Deletion of 10 C‐terminal amino acid residues from the 50 residue β‐galactosidase–SL17 fusion protein does not alter its instability (Figure 7A). However, removal of 20 C‐terminal amino acid residues completely stabilizes the fusion protein. Thus destabilization depends on 10 amino acid residues within the highly hydrophobic region of the SL17 extension.

Figure 7.

Pulse–chase analysis of fusion proteins with mutated or synthetic degradation signals. (A) Effect of deletions of the C‐terminal extension of the β‐galactosidase–SL17 fusion protein: 1–50, complete SL17 extension; 1–43, SL17 extension minus 10 C‐terminal residues followed by RRL contributed by the vector; 1–30, SL17 extension minus 20 C‐terminal amino acid residues. (B) Pulse–chase analysis of the complete CL1 extension or of partial sequences, as shown, attached to the C‐terminus of HA‐tagged Ura3p. Deletions and synthetic signals were made by PCR. An exception was the SL17 1–43 construct which was made by excising a Sau3A1 fragment and inserting it into the vector.

Removal of HFVIHL from the 16 residue C‐terminal tail of the CL1 fusion protein stabilizes it (Figure 7B). Thus, the FSSL sequence on its own is insufficient to confer instability. This conclusion is supported by the finding that attachment of the sequence FSSLA directly to the HA epitope‐tagged Ura3p produced by the vector does not destabilize it (Figure 7B). Attachment of FSSLSHFVIHL, which has the extended consensus sequence described above, is also insufficient to destabilize Ura3p‐HA (Figure 7B). Thus, the degradation signal must extend over most, if not all, of the CL1 appendage.

The destabilizing C‐terminal amino acid residues of the SL17 fusion protein and the CL1 C‐terminal appendage have similar sequences which can be defined as [F or V]–[S or T]–S–[V or L]–..–S[H or K]–F–[V or L]–IHL. Failure of the the CL1 version of this sequence to destabilize Ura3‐HA shows that it is necessary but not sufficient for destabilization.


The β‐galactosidase and Ura3p fusion protein libraries described above have enabled us to identify a number of C‐terminal appendages which promote the degradation of proteins via Ubc6p plus Ubc7p. Although many of the C‐terminal elements in Table I have similar sequence elements, it is possible that more general molecular features rather than a specific consensus sequence may be involved in recognition by the Ubc6p/Ubc7p pair and its associated factors. A feature common to almost all of the destabilizing C‐terminal extensions in Table I is a strongly hydrophobic region (Kyte and Doolittle, 1982). Such exposed hydrophobic stretches may be recognized by the ubiquitination system as regions normally located inside globular protein molecules or buried in membranes. An indication that such a recognition mechanism might operate comes from studies on the Ubc6p plus Ubc7p‐dependent degradation of mutants of the membrane translocation proteins Sec61p and Sss1p. When Sec61p is mutated, its interaction with an associated protein, Sss1p, is weakened and both proteins become unstable (Sommer and Jentsch, 1993; Esnault et al., 1994; Biederer et al., 1996).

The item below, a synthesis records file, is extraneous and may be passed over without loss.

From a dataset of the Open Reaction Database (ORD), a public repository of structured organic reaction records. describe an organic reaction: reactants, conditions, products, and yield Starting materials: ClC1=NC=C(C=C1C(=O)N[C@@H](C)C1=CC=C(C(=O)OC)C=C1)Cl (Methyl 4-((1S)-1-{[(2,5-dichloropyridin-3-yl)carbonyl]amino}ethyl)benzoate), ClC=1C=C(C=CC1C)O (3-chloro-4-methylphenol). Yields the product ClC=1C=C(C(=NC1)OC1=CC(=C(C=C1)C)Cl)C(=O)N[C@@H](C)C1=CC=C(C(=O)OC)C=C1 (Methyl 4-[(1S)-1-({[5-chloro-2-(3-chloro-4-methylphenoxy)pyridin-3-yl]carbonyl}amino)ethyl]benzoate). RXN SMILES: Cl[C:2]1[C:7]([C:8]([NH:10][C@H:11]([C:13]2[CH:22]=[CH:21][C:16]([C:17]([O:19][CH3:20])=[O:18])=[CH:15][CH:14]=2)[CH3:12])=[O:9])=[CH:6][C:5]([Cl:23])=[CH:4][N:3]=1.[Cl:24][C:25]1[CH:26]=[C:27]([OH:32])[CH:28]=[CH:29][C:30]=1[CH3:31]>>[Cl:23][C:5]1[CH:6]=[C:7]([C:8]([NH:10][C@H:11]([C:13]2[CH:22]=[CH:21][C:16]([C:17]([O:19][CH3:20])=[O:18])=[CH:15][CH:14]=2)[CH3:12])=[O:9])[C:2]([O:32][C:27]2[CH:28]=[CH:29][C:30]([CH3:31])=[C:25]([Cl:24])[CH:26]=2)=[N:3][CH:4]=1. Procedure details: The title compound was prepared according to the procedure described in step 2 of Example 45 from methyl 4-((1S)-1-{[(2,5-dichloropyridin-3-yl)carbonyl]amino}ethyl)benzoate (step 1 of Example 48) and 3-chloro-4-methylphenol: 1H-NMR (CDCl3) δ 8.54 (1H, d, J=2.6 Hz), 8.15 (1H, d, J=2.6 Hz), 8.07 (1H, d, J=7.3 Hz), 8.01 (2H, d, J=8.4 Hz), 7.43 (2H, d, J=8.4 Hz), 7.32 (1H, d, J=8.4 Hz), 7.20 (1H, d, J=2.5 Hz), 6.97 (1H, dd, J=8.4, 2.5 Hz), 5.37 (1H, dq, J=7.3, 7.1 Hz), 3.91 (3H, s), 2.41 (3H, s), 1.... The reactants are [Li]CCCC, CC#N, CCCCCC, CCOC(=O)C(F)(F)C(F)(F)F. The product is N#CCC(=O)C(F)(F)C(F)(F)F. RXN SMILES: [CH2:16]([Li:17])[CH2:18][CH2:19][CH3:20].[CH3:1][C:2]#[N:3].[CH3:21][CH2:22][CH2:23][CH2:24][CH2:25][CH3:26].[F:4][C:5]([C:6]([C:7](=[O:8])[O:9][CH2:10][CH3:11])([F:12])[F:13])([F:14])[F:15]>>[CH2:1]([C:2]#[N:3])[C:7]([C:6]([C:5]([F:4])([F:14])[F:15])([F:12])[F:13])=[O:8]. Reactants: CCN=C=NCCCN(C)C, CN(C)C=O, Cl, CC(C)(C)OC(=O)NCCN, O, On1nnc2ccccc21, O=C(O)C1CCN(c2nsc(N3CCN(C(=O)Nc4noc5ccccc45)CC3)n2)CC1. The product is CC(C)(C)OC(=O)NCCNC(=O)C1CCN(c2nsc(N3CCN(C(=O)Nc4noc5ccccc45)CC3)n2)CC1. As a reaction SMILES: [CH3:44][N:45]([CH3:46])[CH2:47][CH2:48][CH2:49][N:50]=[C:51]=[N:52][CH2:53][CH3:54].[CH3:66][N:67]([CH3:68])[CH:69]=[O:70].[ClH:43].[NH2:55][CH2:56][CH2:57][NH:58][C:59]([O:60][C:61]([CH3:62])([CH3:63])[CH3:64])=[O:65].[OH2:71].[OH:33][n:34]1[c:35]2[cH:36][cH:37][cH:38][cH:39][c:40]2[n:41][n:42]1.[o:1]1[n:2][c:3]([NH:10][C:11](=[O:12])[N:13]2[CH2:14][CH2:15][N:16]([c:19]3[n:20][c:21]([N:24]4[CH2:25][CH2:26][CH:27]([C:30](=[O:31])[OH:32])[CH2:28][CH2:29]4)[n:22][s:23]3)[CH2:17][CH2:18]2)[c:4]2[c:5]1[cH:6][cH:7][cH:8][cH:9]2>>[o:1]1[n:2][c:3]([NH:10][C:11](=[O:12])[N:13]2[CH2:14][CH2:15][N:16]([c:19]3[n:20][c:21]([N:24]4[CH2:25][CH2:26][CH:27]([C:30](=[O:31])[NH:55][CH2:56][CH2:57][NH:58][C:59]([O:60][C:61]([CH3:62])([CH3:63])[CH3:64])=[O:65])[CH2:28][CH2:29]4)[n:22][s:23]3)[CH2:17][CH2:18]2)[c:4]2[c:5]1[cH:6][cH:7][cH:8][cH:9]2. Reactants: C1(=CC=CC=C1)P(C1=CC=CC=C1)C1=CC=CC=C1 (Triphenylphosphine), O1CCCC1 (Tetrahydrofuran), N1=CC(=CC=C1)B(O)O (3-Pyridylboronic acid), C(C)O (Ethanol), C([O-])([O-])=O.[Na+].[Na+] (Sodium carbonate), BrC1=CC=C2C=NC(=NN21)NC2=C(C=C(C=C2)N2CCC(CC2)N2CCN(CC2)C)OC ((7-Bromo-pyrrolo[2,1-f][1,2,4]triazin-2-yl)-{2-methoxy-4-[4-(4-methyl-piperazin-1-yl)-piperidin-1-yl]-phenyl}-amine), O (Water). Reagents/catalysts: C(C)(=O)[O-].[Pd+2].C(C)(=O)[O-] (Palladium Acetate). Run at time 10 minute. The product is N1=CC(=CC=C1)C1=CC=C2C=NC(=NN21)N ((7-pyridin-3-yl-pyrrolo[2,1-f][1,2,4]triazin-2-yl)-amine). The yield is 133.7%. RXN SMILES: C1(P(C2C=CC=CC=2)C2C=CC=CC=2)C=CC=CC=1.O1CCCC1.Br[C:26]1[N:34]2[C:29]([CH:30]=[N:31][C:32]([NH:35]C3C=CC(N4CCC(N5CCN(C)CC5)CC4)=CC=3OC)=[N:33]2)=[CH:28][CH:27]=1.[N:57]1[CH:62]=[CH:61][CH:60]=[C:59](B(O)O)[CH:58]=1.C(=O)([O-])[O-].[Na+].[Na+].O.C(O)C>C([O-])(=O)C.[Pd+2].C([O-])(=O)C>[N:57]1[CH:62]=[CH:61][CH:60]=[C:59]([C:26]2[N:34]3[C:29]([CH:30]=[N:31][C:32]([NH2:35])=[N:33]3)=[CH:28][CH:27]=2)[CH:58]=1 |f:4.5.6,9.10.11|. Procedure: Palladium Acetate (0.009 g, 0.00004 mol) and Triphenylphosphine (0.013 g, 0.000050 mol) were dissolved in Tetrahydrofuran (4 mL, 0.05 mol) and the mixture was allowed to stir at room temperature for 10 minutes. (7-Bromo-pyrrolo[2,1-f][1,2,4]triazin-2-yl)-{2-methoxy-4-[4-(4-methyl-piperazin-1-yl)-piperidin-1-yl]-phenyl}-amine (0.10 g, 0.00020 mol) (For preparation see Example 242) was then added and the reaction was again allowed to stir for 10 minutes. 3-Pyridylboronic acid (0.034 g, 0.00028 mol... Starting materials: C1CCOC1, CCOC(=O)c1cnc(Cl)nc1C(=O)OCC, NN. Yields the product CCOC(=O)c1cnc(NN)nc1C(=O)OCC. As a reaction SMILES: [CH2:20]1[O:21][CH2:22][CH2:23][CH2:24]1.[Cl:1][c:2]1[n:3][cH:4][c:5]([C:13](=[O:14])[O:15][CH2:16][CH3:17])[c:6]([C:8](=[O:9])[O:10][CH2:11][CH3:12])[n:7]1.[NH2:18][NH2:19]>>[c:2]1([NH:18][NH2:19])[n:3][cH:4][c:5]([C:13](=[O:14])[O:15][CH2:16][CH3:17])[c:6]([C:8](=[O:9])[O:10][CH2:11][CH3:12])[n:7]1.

Almost all of the hydrophobic stretches of the signals in Table I have charged residues embedded in them or adjacent to them. In this respect, they resemble the C‐terminal signals involved in ER protein quality control via retrograde transport into the cytoplasm and degradation by the proteasome (Bonifacino et al., 1990, 1991; Lankford et al., 1993; Wiertz et al., 1996). Recently, Ubc6p and Ubc7p together with an additional component, Cue1p, have been shown to be necessary for retrograde transport of aberrant ER proteins as well as for their degradation by the proteasome (Hiller et al., 1996; Biederer et al., 1997; Plemper et al., 1997). It is thus possible that signals similar to those implicated in retrograde transport and degradation of ER proteins could also act as degradation signals for proteins located in the cytoplasm.

As particular sequence motifs are shared by some but not by all of the C‐terminal appendages, it is possible that several pathways, utilizing the Ubc6p/Ubc7p pair, but recognizing different signals are involved. The previously characterized 67 amino acid residue N‐terminal sequence of the Matα‐2 repressor (Deg1) contains a strong signal for degradation involving the Ubc6p and Ubc7p enzymes (Hochstrasser and Varshavsky, 1990; Chen et al., 1993). Surprisingly, the Deg1 signal has little in common, not even hydrophobicity, with C‐terminal sequences described here, suggesting that it may be degraded via a different Ubc6p plus Ubc7p subpathway.

In the work described here, we have exploited only part of the potential of libraries producing β‐galactosidase or Ura3p C‐terminal fusion proteins. These libraries make it possible not only to search systematically for degradation signals but also, potentially, to find new ubiquitin system target proteins and to identify the branches of the ubiquitin system involved in their degradation. Further, the unstable fusion protein clones can be used as tools to clone novel genes, such as E3 genes, acting downstream of the Ubc enzyme involved in their breakdown.